The racing team makes no secret of the fact that Aston Martin wants to compete for the world championship in Formula 1 in the near future. Lawrence Stroll didn’t buy the Force India team just to compete in the premier class, the Canadian businessman is too ambitious for that.
New team boss Mike Krack is convinced that Aston Martin will soon have all the ingredients to achieve the successes that other ambitious racing teams have been denied. The most important thing at the moment is the modernization of the infrastructure at Silverstone, which Krack describes as “enormous”.
“We will be state-of-the-art, which clearly shows the ambitions of Lawrence and the team,” emphasized Krack this week when he was introduced as team boss. “We have a five-year plan and will have all the tools and facilities to be successful,” he promises.
Five-year plans: Hardly anyone is successful
However, many fans should prick up their ears when it comes to the five-year plan. Aston Martin isn’t the first team to announce one. Very few have succeeded in implementing this. The most recent example is Renault, which returned to Formula 1 in 2016 with one of these.
Six years later they still haven’t gotten past midfield and have issued a new plan under their new Alpine name – the 100 race plan. Sounds different, but it’s basically the same.
“Yes, I agree that five-year plans don’t always work out because only one can win,” says Krack. “But like now, you often just have an interruption where you have to realign yourself with a new set of rules.”
But the Luxembourger sees an advantage in Aston Martin: although the name says it is a manufacturer, it is not the same as a large works team like Renault.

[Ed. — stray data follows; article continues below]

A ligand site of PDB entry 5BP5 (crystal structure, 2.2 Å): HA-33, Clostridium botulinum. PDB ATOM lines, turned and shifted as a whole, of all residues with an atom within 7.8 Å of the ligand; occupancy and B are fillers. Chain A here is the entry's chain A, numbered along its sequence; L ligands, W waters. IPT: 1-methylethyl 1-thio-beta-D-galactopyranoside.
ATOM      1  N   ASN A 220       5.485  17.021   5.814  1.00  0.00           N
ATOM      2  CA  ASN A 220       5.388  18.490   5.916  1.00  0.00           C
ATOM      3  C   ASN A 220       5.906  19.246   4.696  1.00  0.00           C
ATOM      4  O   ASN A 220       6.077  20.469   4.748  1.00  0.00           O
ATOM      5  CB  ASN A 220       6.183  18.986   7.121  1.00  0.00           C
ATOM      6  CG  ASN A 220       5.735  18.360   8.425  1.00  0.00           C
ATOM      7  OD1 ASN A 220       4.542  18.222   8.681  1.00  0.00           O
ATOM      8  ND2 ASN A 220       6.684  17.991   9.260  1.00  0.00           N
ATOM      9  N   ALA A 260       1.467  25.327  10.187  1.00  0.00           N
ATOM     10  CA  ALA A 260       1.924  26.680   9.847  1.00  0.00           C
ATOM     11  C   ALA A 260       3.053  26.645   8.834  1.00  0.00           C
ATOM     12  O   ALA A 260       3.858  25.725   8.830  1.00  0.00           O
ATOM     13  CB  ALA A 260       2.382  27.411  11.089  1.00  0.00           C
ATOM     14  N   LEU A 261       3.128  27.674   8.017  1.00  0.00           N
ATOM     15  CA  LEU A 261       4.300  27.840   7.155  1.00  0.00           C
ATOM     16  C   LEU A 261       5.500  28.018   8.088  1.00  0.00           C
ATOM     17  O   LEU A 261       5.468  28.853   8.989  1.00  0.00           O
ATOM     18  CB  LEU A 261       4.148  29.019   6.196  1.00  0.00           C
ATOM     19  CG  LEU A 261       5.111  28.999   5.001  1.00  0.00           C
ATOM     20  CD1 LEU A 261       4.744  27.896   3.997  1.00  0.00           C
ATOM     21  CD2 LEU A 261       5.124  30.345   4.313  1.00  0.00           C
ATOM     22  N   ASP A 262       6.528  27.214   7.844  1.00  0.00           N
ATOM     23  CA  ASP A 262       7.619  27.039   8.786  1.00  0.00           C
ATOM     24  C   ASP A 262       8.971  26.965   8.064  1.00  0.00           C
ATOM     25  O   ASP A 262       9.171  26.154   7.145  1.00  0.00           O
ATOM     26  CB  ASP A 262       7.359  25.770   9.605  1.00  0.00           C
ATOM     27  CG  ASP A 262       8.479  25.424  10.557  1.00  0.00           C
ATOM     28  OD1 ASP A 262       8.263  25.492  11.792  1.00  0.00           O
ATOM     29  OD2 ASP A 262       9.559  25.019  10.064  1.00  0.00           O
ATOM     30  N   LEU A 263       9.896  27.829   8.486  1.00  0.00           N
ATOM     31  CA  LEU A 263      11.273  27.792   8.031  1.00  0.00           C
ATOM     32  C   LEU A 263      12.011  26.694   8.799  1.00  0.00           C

Lean management structure as an advantage
“We have a lean management structure and can make decisions very, very quickly and are very flexible,” he emphasizes. “So we have great opportunities. And we have a quick decision-making process. I think that’s an advantage that not everyone has.”
Back then, when Krack was still chief engineer there, BMW also had a five-year plan. But “it was handled very entrepreneurially, which we have to avoid here at all costs,” he emphasizes.
But that shouldn’t be a problem for Aston Martin and its management structure, he believes. “We have quite a lean leadership team, people with a lot of experience from different areas, finance, human resources, communications. So these are all people with a lot of experience and they know very well what steps we need to take,” says Krack.
“With the way we have divided the tasks, we are fast at the moment, we are flexible and we can react faster than others I think.”
Satisfactory Barcelona test
So far, Krack hasn’t had much of an impact on the team’s work, after all he’s only been part of the team since March 1st. The AMR22 was still under the direction of the old management, but made a solid impression during the test drives. The new team boss thinks so too: “The Barcelona test was pretty good,” he nods.
Despite the major rule changes, Aston Martin was able to complete many laps and seen good reliability apart from last afternoon when the team had to pack up early after a fire in Sebastian Vettel’s car.
“In that respect, the test was a success,” says Krack. “We had a few hiccups, like most teams, but that’s understandable when you see what we’ve changed. And we also have to remember that testing is exactly what testing is for. If we don’t learn there, we learn not at all.”
In Bahrain, Aston Martin will react to the experiences from Barcelona and bring the first updates for the new car. “Of course the time in between isn’t very long. Then there’s all the logistics to get everything to Bahrain. But we’re working hard to improve the car with what we’ve learned.”